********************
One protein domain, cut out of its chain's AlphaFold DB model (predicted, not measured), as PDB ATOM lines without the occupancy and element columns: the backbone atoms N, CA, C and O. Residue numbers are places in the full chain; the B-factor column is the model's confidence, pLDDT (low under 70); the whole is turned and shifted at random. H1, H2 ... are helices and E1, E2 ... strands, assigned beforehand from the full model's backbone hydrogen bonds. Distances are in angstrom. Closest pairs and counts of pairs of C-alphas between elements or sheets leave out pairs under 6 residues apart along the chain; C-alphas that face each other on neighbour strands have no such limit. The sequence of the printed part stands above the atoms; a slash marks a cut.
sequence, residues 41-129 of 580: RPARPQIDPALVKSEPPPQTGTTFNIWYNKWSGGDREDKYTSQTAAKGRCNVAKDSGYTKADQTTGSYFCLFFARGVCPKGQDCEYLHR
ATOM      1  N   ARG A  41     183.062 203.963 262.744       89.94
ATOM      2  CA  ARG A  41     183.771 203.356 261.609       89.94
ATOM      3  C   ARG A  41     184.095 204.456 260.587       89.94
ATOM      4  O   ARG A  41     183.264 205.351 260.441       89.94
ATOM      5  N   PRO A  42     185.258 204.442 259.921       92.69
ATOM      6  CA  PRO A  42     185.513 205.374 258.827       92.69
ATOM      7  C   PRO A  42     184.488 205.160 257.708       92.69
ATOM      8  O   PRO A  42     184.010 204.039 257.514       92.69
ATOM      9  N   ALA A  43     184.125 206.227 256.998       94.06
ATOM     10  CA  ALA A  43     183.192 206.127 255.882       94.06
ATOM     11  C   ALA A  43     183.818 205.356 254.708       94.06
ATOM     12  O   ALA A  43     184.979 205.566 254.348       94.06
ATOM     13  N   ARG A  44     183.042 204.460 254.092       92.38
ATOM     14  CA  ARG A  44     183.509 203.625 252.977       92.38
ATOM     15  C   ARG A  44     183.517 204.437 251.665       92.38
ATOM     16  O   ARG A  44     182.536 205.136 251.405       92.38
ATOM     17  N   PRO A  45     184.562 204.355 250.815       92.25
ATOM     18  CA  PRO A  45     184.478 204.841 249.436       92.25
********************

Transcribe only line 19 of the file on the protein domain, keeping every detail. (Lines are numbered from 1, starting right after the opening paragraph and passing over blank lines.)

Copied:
ATOM     18  CA  PRO A  45     184.478 204.841 249.436       92.25